Climate Change Leads to Long, Tough Allergy Season

By: Jessica Cunnington Email
By: Jessica Cunnington Email

April 8, 2013

Spring is here but that brings allergy season and suffering for millions of people.

As trees and flowers come back to life, that means sneezing, coughing and itchy eyes for people who have seasonal allergies.

"When you have to keep getting up to get tissues every two minutes and take all of these allergy medicines it's kind of a drag after a while," said Elaina Wood, a Monticello High School student.

"Spring is kind of the worst for me. I have lot of congestion, post-nasal drip and all of that fun stuff that makes your head feel big," said Lauren Baker, a member of the UVa Women's Rowing team.

More than 50 million Americans have allergies and doctors have recently seen an increase due to climate change and warmer temperatures.

"Patients who had relatively minor symptoms before or just not bad enough to see a specialist, were probably take some over the counter medication. And that's not sufficient to control their symptoms anymore," said Dr. Arvind Madaan, Allergist and Immunologist at Charlottesville Allergy and Respiratory Enterprises.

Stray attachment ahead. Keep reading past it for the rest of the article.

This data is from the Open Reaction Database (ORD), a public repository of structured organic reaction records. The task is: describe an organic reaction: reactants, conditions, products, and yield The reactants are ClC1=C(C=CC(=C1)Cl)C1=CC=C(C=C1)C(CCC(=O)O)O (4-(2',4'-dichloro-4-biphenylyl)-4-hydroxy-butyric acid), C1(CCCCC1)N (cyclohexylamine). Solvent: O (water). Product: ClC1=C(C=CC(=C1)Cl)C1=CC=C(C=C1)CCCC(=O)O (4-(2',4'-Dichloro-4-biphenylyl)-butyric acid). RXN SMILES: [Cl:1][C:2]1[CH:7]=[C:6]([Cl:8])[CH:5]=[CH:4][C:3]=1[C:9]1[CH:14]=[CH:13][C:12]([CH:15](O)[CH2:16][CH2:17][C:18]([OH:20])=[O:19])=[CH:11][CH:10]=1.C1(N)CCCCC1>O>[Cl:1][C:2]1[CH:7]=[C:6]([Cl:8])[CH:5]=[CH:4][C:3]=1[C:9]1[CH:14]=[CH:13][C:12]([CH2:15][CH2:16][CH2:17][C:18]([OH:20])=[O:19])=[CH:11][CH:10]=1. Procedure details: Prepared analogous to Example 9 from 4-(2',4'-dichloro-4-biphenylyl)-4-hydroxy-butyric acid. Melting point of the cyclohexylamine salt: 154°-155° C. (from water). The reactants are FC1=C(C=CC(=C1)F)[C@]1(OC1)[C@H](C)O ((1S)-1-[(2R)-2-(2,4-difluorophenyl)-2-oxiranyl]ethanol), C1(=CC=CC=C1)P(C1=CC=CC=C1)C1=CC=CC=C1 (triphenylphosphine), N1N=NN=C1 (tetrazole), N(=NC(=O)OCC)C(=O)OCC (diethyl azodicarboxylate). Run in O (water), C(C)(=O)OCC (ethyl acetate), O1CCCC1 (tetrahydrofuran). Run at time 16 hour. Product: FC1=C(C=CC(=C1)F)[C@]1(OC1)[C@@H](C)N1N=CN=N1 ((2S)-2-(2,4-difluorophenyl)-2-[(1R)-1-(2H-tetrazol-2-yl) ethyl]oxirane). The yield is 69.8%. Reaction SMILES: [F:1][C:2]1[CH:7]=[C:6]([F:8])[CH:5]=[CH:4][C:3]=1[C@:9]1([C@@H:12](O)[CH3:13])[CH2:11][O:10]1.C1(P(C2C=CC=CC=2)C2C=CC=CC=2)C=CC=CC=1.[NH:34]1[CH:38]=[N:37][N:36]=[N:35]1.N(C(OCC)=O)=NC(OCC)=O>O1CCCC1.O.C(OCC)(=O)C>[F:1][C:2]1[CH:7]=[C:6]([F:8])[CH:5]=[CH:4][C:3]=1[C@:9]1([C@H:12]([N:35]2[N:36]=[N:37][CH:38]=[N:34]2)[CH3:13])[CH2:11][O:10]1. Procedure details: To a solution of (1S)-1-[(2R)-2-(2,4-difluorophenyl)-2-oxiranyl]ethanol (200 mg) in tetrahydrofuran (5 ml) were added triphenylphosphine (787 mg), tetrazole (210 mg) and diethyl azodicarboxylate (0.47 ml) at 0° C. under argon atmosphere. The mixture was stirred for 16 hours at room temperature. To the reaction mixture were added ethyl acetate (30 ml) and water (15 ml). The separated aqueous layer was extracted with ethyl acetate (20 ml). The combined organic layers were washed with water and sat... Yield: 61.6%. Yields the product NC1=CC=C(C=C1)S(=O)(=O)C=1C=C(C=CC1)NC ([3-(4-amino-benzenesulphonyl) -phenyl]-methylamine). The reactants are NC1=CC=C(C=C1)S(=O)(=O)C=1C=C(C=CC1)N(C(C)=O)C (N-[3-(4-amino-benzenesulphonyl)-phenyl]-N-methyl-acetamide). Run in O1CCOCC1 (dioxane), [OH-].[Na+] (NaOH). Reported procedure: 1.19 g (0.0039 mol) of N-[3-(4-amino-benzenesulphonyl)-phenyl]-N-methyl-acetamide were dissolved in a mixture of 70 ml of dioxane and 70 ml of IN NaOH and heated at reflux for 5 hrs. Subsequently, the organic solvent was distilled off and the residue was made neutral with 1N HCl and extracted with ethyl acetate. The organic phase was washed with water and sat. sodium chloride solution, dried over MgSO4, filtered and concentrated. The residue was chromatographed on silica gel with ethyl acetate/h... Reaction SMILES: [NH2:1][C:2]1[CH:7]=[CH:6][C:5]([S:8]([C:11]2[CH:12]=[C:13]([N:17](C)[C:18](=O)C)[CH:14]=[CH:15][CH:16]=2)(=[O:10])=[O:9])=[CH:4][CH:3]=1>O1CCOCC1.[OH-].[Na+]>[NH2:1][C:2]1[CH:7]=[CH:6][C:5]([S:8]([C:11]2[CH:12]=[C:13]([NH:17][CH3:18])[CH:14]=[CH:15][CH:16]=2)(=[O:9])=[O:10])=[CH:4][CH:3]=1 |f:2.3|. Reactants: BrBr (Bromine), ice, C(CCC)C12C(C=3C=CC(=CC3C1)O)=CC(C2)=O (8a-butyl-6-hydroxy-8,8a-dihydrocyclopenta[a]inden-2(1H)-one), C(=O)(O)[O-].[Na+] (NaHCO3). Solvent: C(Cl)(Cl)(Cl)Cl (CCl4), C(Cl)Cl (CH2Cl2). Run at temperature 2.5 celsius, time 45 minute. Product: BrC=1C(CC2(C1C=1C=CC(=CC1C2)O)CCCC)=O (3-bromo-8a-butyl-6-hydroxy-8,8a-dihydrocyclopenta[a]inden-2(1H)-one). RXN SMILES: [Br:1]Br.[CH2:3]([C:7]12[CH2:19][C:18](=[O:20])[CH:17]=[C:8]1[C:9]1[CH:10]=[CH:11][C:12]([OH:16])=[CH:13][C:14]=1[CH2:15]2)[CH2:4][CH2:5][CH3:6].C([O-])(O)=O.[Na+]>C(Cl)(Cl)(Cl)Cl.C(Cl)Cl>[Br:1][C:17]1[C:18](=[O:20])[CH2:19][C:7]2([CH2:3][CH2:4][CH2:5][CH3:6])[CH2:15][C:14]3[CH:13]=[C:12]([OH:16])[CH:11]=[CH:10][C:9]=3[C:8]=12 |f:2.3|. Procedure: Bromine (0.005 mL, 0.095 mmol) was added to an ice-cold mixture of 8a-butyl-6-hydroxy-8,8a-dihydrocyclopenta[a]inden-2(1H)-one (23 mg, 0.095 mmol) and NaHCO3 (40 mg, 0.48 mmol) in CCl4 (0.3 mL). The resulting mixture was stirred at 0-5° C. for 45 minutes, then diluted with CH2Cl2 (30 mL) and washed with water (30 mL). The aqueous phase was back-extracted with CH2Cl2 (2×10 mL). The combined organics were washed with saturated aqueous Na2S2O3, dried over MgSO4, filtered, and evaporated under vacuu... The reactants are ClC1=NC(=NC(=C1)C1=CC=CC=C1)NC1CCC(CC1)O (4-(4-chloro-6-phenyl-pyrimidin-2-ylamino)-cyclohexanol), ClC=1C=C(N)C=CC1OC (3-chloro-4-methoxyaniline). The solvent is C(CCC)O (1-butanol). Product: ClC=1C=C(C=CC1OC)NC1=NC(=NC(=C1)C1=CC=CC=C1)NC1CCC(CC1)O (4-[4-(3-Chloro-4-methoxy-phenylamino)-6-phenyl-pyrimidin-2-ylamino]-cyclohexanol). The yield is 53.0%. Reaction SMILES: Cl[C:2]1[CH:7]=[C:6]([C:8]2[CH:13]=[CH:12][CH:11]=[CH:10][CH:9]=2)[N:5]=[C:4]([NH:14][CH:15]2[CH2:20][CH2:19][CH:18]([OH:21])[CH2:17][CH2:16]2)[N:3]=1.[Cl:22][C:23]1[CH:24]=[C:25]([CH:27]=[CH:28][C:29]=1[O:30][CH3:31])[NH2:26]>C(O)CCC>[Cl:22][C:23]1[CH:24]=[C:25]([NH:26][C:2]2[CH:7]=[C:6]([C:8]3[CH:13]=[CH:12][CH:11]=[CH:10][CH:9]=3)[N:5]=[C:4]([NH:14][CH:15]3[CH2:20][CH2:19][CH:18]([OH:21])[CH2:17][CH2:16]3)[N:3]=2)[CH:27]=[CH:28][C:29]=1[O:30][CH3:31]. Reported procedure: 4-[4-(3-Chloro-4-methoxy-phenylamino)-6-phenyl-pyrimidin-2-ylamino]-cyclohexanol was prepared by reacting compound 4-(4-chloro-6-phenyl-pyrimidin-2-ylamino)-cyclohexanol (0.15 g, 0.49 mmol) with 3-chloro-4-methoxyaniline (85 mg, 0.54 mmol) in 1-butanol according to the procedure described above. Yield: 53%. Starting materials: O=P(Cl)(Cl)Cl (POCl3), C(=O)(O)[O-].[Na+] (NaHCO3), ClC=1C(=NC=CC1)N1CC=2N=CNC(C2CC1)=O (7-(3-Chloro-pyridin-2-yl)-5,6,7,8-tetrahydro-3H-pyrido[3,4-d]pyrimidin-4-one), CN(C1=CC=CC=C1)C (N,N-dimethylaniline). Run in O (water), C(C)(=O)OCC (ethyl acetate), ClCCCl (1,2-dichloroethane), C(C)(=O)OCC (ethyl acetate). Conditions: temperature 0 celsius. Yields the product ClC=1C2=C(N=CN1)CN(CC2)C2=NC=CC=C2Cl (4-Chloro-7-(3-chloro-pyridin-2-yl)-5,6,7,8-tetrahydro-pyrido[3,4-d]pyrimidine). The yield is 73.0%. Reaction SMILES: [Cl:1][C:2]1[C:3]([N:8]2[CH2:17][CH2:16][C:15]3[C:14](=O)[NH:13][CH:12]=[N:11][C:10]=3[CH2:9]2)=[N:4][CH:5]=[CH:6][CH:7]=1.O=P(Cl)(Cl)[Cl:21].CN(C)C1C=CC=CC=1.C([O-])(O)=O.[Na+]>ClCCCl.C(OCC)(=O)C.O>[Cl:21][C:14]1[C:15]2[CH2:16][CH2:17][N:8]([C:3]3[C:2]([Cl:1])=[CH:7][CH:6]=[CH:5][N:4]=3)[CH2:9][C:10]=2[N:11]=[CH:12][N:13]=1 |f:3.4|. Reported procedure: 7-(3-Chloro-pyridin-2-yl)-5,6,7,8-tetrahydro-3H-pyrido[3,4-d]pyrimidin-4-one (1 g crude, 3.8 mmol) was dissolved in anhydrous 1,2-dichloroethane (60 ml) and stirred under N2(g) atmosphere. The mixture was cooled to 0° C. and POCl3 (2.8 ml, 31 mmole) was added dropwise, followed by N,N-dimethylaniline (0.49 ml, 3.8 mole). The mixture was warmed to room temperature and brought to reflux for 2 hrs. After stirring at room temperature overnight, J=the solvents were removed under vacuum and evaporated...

"The changes in climate that are happening are resulting in early onset of pollen season, longer lasting pollen seasons and changes in the distribution as well as the frequency," Madaan says.

Trees and flowers have to adapt to the changes and part of that process is shedding more pollen. Madaan says data shows this trend is only going to get worse.

"From here up until 2020, the pollen count is supposed to go up 30%."

And it's much more than just a stuffy nose, he says only the people who do suffer from allergies will know just how much it affects their quality of life.

"When you're all congested and you don't feel good, it just doesn't make you as happy as you could be. My friends without allergies can go out and do all of this stuff but when I'm outside and not really moving around, it just puts a damper on your mood," Wood said.

"It's not only the quality of life, as in your ability not to function or go out and do things but it does have an impact on your mood so the seasonal allergy and mood link is very real," Madaan said.

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